Etiquette Of A Days Shoot

September 29, 2017

Shooting is undoubtedly one of the great pleasures of the gentleman's calendar, the social aspect of being invited out for a days shoot is a testament to the quality of your company. Places on a personal shoot are very limited, so the host is going to think long and hard about who he will invite. You should understand the importance of graciousness and manners, this is not a networking event however. Relax and enjoy. 

Arrive With A Suitable Gun

Attending a shoot without a gun of your own is not only ludicrous, but also incredibly rude. It’s akin to inviting people over for dinner without having food. The most suitable option is show up with two. While rare, if the weapon is serviced, things can go wrong on the day, plus you’re then instantly in the good books if someone suddenly needs one at the last minute. Your gun should be clean, serviced and be suitable for the event. No sawn-offs for instance. 

 

Equally, coming without enough cartridges isn’t going to do you any favours. Be over prepared; you never know what the bird count is going to be like on the day and running out of cartridges is a sure-fire way to make you look like the cheapest shot on the field.

 

Wear Correct Clothing 
This is a shoot, not a fashion parade. Your Prada chinos and Lock & Co. hat will not impress anyone. There is a great divide between what city dwellers think they should wear to these events and what country folk actually wear. I'm sure the male-model in the Beretta catalogue looked very dapper in his brogues, plus fours and three piece check suit but that won't endear you to the locals. Beaters love to take the mess out of , what we call in Yorkshire, "off cumden"...non locals.  

 

Dress for the country, wellington boots, warm trousers, sweater and a Barbour jacket. Incase it rains add a cap, of the flat or newsboy style if you prefer.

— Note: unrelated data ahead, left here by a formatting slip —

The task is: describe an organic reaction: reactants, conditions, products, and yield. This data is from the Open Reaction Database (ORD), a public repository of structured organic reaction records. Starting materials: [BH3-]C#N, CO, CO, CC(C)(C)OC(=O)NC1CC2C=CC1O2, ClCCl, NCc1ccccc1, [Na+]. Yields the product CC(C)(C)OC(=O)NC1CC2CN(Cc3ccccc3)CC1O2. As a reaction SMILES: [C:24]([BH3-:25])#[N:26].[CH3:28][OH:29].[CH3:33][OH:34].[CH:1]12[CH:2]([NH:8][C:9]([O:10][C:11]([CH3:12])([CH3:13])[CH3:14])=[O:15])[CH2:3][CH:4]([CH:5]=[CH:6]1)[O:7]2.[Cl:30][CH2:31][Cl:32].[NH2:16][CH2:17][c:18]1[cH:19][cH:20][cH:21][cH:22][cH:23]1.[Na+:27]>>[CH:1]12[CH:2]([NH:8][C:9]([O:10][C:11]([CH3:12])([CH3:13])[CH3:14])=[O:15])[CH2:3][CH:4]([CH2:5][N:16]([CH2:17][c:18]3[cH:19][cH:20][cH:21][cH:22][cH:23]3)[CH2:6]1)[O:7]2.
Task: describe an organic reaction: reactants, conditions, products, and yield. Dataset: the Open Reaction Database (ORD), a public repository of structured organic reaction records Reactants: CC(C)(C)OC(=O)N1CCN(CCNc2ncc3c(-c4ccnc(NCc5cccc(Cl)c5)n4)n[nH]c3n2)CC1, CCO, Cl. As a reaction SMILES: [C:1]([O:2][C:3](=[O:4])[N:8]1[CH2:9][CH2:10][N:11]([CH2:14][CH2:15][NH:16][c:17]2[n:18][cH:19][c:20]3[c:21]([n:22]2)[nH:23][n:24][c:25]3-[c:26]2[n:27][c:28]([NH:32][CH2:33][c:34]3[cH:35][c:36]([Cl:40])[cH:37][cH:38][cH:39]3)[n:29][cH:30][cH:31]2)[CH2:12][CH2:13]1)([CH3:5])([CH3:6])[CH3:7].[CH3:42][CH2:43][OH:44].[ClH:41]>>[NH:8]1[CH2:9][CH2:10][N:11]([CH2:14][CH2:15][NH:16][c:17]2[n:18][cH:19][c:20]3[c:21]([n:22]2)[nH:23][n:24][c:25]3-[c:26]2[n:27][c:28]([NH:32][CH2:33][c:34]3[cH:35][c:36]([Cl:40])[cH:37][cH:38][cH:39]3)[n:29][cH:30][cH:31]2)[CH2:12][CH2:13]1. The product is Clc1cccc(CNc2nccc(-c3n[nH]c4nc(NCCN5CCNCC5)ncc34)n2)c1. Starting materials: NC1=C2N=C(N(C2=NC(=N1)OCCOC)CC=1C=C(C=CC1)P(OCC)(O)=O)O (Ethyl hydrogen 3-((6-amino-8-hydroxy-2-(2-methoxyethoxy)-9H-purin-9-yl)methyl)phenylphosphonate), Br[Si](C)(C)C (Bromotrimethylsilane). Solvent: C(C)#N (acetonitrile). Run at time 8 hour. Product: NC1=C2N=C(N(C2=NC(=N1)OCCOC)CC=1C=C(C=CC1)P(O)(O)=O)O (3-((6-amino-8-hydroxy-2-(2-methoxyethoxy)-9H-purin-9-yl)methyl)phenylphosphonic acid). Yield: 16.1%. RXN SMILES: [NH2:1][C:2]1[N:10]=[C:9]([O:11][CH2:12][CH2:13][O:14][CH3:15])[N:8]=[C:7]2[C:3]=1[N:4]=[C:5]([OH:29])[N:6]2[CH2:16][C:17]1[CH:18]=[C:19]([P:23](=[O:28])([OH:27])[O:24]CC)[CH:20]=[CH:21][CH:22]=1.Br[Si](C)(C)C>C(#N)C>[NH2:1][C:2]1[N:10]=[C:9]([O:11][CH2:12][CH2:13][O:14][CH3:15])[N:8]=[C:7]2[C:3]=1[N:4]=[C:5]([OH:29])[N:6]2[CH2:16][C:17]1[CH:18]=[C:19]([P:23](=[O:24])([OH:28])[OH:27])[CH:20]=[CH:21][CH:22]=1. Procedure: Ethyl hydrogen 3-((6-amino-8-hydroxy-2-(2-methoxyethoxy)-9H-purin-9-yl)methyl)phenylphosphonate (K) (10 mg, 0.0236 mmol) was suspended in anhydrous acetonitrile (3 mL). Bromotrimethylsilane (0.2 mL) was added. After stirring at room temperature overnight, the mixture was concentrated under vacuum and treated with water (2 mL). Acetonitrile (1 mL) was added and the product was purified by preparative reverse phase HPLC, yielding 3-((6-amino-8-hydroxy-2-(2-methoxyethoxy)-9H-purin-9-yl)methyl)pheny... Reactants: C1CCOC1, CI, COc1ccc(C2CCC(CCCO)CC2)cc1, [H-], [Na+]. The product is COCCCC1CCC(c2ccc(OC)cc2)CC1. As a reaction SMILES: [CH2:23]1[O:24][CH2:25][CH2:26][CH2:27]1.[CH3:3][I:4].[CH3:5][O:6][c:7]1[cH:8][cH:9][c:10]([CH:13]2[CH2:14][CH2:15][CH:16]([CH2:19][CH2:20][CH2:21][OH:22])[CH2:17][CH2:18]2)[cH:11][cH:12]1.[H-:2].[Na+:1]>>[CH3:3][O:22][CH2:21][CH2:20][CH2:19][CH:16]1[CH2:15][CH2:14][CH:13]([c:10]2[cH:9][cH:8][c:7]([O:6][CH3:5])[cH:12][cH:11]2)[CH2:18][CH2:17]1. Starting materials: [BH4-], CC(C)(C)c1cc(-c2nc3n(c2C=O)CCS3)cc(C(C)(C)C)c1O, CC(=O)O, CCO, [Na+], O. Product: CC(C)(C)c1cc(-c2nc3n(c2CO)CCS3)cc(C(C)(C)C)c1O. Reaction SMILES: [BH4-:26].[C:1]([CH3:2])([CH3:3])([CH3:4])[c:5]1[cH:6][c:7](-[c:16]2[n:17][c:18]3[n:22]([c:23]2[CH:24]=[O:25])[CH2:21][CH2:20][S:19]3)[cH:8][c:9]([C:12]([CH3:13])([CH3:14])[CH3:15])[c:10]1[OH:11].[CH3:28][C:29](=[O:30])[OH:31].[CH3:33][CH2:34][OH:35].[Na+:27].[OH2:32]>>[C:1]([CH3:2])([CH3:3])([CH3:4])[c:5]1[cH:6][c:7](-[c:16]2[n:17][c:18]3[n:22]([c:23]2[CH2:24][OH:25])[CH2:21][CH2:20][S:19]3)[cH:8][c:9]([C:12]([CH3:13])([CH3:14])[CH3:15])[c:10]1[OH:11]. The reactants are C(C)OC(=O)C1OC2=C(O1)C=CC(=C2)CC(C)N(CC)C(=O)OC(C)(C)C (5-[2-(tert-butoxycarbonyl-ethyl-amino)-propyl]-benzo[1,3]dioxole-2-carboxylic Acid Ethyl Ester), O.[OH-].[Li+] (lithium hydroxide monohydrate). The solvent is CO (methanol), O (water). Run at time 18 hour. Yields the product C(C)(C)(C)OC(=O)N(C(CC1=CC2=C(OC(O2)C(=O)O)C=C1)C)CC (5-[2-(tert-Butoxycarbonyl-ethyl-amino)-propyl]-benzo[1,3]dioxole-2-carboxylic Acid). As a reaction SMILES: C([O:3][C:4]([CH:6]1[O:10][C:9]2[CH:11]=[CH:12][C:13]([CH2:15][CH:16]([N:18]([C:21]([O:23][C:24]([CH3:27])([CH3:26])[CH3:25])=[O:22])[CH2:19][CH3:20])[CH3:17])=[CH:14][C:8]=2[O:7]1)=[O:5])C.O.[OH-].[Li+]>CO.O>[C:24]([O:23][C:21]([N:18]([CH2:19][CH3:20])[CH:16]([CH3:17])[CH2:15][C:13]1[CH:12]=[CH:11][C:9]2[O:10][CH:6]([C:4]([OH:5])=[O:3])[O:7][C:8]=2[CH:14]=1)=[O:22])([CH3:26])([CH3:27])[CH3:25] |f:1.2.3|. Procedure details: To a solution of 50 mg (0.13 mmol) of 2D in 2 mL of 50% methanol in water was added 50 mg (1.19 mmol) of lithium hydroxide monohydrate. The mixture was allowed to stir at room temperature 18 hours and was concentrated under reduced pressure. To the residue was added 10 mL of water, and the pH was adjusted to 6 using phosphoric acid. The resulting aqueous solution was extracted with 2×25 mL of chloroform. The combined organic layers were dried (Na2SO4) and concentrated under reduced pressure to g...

Your Dog Should Be A Credit To You 

You won’t be popular if people think of you as the bloke who couldn’t control his canine. The last thing anyone wants is a wild dog running loose and picking up any bird it can find. If your dog isn’t properly gun trained, save yourself the embarrassment and leave them at home. He/She will be no use and a total hinderance. Keep them on a lead and show some respect to your fellow guns. 

 

Being A Good Sport 

The most British and Gentlemanly of qualities is treating everything as if it were cricket and being a good all-round sport. The quickest way to make sure you’re never invited back by your host is to bag everyone else’s birds. This is one of the biggest taboos in the sport; not only does it make you look incredibly greedy, but it also goes against all of the fundamentals of shooting. Etiquette in all avenues of life is of the upmost importance, and stealing (that's pretty much what it is) others’ birds is going to very quickly turn everyone else against you. 

 

Enjoy A Tot 

Sloe gin is the poison of choice when breaks are announced. Drinking to excess is never acceptable and certainly not while being in control of a gun. Alcohol is usually offered at lunch/elevenses. It’s down to you to know your limits and abide by them, remembering that you are in control of a firearm. Once the day is done and all the firearms are stored away safely then it’s perfectly acceptable to imbibe with the odd glass of wine or shot of single malt. 

 

The Last Post 

 The last shots have been fired and the gamekeeper or shoot organiser calls it a day, conduct yourself at the end of a shoot as you have done all day. Make sure that you tip the head gamekeeper and thank the beaters and anyone else who helped out on the day.

 

A good thank you letter, delivered promptly will serve you well and lack of one is frowned upon. A huge amount of effort and money is put into a day’s shoot and showing that you genuinely appreciate the efforts of all is guaranteed to secure you an invite to further events.

 

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